Wednesday, January 27, 2010
GOING OUT WITH THE TIDE
I met him twenty-six years ago.
Josiah Eldredge lived by himself in a shingled house that was built when James Monroe was President of the United States. When Josiah himself was born in this very same house, William McKinley defeated Williams Jennings Bryant and moved into the White House, pushing Grover Cleveland out into the January cold.
Josie, as everyone called him, used to fish for a living. As a very young man he walked the beaches as one of the early “surf men” of the U.S. Coast Guard, walking from station to station in foul weather on the lookout for ships grounded on the shoals.
When I entered his kitchen I could see that Josie was riding the outgoing tide. He was ninety-something now, and was dressed in his signature matching khaki pants and shirt. People said they never saw him wearing anything else. There were pens and pencils his pocket, a white t-shirt showed in the V of his open shirt, and a cluster of keys hung from his belt. His grey hair stood up in a short military crew cut.
His kitchen was more like a shop. His table more like a workbench, complete with a vice bolted to one end. There were jars of nails and screws next to the pepper and salt. Tide charts, a picture of him holding a fifty-pound bass, and another of his fishing boat, the “Vineyard Belle,” covered the walls. The clock was set into a lighthouse. It rang ship’s time.
“After my wife died in sixty-seven,” he said, his voiced tailing off, “Well, lets just say I’m not baking pies in here like she used to.”
Josie was dying. He didn’t know from what. No one did.
“Jesus, what difference does it make?” Josie said, shuffling around the kitchen, “I’m going to shit myself to death, that’s all I know. You want some tea?”
He was thin, ashen, and looked as worn down as a man can look.
Josie had said “no” to all tests and treatments. He didn’t seem at all frightened by the prospect. The prospect, of course, was death, and Josie didn’t dance around that word like many of us do.
We talked about tackling the problem of the diarrhea, and I agreed to bring him some adult diapers that we had in the office. He wasn’t happy about that idea, but he knew the alternative. He had a bucket of soiled clothing and sheets in the bathroom.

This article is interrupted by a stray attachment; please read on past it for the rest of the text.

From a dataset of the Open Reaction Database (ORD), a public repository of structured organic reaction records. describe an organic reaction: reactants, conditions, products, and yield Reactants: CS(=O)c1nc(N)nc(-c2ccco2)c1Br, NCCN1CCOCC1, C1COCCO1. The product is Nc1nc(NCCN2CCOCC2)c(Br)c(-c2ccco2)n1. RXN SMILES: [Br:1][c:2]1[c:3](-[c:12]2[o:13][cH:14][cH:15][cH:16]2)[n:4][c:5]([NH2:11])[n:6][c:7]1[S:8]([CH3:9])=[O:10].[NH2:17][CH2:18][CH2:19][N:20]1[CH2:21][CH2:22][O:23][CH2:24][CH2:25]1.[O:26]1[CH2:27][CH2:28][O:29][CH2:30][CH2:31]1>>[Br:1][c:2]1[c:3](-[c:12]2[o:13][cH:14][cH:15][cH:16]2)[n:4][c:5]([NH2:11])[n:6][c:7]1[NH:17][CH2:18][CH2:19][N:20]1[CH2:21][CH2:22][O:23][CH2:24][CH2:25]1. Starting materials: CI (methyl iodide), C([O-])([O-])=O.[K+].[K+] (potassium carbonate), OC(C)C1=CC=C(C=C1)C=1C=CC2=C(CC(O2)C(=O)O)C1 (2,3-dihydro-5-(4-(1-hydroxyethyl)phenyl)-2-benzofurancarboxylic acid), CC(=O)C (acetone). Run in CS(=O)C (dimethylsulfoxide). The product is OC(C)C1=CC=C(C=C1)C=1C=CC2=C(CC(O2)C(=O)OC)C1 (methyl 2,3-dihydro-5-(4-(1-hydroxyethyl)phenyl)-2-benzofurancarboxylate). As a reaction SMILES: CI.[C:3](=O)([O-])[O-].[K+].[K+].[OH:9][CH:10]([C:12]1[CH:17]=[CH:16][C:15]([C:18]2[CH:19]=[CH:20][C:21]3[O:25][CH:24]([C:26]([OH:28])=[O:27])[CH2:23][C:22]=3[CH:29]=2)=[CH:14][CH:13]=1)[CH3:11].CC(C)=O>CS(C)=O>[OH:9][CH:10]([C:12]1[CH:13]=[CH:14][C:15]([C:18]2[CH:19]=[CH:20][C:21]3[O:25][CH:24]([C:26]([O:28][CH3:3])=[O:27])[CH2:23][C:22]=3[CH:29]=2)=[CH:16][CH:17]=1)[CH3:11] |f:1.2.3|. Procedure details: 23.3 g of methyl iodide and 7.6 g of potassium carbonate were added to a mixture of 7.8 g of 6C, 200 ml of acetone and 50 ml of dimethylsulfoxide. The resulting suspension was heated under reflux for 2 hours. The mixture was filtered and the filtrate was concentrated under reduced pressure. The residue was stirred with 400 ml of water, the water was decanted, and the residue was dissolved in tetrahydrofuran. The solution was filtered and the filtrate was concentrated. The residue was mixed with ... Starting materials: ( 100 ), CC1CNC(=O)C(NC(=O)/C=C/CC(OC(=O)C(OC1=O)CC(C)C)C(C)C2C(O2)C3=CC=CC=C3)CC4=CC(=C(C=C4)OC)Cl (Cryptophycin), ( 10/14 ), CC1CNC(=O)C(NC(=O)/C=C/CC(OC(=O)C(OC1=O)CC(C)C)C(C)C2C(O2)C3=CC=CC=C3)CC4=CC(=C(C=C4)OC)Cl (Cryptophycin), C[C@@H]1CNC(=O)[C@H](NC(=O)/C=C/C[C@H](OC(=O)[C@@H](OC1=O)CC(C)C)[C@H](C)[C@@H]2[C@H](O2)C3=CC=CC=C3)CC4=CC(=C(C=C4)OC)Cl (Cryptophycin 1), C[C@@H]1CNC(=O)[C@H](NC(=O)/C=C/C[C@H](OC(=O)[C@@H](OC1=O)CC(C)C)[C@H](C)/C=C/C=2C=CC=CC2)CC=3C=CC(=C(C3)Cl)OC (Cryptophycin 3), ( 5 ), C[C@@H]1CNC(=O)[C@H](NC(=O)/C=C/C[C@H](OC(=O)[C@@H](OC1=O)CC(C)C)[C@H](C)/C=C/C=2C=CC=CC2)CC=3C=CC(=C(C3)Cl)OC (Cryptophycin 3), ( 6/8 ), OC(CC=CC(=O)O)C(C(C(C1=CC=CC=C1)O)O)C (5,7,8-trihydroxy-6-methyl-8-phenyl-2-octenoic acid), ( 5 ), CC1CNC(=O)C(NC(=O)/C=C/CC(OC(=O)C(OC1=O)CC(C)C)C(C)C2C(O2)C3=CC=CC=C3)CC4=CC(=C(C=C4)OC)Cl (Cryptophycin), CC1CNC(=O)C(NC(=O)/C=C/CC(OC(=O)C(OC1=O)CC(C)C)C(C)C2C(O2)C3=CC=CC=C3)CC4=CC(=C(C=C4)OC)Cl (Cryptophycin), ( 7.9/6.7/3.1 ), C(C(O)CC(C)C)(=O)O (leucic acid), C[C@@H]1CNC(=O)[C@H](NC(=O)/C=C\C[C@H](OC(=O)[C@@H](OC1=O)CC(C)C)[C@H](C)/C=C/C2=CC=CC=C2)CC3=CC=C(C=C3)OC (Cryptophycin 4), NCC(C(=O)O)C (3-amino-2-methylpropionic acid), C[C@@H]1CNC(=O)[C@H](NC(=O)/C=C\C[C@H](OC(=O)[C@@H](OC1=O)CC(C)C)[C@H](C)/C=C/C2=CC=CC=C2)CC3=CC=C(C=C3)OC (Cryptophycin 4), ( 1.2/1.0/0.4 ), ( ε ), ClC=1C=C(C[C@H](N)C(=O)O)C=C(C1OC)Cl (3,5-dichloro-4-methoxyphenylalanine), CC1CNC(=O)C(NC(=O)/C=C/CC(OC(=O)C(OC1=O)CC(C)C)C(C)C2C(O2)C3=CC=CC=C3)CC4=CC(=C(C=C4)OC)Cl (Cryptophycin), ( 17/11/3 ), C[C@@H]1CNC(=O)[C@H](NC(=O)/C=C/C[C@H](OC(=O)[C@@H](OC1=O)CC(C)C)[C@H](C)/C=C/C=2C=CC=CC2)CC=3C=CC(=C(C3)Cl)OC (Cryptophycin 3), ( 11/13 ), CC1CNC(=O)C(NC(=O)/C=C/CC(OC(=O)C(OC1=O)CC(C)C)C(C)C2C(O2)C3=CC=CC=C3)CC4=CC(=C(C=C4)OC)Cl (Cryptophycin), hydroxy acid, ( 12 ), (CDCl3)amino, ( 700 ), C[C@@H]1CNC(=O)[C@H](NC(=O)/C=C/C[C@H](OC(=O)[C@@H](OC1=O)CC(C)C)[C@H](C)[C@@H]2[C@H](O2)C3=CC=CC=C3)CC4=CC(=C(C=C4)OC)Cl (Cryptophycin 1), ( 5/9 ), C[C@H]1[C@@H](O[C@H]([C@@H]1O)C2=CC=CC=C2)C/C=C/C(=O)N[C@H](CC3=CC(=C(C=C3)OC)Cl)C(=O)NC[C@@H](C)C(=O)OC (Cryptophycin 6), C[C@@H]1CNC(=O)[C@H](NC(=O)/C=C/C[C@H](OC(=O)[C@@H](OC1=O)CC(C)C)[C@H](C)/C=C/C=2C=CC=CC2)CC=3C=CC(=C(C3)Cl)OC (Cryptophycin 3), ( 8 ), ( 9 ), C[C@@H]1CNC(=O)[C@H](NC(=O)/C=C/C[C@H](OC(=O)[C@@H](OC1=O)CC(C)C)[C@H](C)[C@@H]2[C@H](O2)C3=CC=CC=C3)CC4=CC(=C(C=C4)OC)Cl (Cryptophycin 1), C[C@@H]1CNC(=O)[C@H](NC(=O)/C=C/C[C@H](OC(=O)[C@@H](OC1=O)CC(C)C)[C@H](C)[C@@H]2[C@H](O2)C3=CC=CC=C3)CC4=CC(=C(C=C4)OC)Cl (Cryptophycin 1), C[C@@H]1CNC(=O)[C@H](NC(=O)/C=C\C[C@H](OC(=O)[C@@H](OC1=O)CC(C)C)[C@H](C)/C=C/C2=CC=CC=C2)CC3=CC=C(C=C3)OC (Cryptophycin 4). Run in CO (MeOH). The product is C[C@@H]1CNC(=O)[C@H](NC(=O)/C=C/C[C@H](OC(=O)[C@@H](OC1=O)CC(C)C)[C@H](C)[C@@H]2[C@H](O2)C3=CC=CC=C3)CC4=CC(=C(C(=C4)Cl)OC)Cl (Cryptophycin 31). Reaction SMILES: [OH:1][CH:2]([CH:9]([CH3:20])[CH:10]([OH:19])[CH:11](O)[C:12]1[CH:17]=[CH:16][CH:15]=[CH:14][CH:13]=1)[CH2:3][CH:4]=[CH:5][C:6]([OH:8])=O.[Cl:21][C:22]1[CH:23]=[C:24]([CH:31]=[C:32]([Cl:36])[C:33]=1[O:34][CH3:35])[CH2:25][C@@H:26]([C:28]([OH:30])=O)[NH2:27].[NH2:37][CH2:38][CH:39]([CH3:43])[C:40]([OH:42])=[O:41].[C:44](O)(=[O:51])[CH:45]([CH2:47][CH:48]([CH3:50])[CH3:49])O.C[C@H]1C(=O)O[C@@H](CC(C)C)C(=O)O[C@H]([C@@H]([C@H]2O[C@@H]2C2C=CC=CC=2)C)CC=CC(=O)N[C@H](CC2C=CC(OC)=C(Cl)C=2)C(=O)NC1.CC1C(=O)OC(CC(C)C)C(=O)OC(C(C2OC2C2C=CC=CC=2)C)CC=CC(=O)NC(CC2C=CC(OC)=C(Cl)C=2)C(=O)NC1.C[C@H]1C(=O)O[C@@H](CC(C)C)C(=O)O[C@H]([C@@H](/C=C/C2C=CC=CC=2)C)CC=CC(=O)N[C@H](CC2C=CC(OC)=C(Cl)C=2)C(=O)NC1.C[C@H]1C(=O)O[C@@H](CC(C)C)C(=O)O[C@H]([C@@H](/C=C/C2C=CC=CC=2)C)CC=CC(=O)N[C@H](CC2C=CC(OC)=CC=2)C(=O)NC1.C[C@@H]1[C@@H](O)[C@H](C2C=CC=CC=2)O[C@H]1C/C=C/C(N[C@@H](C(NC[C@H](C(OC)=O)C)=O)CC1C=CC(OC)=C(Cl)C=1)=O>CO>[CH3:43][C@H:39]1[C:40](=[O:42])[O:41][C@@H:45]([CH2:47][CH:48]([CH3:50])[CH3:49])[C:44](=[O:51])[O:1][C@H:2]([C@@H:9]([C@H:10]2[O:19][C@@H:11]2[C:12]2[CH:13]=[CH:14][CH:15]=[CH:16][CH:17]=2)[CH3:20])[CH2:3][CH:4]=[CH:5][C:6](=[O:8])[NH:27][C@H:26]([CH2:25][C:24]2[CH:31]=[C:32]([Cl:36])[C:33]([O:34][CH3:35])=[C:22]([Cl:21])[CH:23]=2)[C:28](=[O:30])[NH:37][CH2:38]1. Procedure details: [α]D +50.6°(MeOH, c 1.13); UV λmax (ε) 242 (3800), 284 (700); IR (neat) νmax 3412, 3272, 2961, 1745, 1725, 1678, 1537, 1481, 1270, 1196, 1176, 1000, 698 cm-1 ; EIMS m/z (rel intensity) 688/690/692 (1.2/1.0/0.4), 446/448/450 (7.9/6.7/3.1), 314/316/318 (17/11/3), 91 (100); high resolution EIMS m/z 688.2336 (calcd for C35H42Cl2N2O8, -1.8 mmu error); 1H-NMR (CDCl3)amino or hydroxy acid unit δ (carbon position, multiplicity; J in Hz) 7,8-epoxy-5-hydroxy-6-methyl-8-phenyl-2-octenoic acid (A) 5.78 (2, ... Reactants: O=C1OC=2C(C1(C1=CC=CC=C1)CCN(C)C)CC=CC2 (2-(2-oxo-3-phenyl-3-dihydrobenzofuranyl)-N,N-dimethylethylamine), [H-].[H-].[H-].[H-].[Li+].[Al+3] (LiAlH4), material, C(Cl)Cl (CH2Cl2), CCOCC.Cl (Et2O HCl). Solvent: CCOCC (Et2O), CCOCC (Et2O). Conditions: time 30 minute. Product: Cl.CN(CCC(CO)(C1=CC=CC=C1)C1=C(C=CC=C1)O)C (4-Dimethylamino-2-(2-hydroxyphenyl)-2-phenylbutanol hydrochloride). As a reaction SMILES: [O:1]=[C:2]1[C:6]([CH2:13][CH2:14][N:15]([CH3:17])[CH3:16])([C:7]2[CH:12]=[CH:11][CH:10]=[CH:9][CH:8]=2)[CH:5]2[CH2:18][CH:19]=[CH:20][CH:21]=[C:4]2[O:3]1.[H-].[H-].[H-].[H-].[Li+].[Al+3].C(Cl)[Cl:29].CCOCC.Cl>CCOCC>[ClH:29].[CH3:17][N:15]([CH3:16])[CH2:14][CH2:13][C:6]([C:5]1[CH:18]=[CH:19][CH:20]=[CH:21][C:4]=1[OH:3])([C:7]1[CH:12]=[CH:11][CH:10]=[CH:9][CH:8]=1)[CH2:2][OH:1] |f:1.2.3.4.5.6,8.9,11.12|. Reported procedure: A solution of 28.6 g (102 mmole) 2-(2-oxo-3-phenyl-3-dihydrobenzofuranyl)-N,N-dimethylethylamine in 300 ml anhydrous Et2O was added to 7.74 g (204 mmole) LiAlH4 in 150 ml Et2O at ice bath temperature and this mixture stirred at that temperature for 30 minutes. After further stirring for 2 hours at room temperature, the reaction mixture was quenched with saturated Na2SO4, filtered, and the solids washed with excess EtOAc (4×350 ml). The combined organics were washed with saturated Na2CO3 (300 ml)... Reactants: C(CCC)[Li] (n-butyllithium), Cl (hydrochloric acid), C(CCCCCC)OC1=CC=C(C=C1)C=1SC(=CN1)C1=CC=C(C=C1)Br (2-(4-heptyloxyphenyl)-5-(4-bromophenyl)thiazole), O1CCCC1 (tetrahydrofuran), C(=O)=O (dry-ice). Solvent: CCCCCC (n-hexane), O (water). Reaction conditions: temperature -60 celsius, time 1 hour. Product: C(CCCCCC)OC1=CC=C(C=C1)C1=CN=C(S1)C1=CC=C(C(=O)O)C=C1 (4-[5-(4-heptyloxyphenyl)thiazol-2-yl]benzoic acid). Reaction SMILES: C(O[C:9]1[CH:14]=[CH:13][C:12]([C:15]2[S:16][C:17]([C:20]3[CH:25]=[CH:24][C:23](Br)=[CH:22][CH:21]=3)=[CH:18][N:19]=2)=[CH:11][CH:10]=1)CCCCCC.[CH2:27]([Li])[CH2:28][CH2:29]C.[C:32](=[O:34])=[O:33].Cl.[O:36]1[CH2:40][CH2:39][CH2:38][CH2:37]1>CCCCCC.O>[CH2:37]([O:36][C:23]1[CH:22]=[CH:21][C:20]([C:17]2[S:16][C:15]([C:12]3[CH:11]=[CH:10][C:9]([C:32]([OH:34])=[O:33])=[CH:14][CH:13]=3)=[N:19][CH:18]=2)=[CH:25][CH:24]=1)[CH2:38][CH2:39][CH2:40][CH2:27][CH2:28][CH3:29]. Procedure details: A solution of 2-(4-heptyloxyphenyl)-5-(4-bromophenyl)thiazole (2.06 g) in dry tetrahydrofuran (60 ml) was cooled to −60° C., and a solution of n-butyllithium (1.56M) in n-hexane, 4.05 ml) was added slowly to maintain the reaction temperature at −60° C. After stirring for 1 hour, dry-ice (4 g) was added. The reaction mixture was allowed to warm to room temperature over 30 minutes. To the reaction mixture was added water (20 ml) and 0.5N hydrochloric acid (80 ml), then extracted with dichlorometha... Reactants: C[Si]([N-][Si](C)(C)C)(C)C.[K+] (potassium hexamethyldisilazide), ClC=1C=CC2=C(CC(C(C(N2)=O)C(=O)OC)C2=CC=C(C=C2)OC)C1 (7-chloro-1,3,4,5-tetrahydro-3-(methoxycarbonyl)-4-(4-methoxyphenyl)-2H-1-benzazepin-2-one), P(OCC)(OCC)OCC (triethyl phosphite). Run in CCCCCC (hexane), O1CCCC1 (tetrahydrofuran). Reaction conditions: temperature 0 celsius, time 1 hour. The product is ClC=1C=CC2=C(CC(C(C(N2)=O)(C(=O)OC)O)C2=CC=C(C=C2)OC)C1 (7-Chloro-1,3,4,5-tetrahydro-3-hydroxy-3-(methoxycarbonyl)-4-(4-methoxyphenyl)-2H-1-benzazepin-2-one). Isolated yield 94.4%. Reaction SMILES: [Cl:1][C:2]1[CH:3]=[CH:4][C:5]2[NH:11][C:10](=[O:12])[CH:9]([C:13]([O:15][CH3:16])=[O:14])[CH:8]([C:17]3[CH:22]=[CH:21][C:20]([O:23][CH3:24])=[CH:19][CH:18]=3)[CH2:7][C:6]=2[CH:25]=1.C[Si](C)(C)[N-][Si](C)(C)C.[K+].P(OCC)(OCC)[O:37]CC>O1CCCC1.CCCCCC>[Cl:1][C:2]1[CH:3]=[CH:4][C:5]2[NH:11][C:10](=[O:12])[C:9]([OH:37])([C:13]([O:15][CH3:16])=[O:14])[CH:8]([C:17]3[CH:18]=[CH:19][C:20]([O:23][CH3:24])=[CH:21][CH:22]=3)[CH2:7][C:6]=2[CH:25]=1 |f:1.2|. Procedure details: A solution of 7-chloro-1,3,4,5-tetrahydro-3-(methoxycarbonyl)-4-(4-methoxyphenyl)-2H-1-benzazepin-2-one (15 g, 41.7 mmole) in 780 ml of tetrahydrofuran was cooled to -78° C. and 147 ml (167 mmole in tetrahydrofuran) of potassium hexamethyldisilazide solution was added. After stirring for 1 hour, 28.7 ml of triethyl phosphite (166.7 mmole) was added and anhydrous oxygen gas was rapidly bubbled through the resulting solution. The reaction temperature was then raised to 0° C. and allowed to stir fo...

“Bring ‘em over,” was all he said.
He spoke like a captain who just got word that his big marine diesel engine was blown and needed replacing. It was equipment that he couldn’t afford to buy. However, it was also equipment that he couldn’t afford not to buy. A captain needed an engine to get to the fish. A captain needed fish to pay the bills.
In the middle of my visit, somewhere between taking Josie’s blood pressure, calling the doctor, and looking at his swollen legs, he reached into his back pocket and pulled out a small coil of dark string. He held it out, reaching across the distance between us.
“Here, take this,” he said, “It’s twine for mending nets. I always keep some in my stern pocket. Comes in mighty handy.”
He placed it in my hand. At once I noted its smoky odor, like pine tar soap. The twine was coated and smooth, like candlewick, and had a chocolate color. It seemed to possess an inherent strength.
It was such a touching offering. Perhaps Josie did not have the skills to speak gracefully about his feelings. I can imagine Josie did not travel in Jungian circles. I assume he was not in touch with his inner child. A teary-eyed “thank you” was probably as far from Josie’s repertoire as the sun is from the earth.
Net mending twine was Josie’s simple offering. I have kept it on my desk for all these years, and it still speaks to me as powerfully as any eloquent, perfectly put together bouquet of words ever could.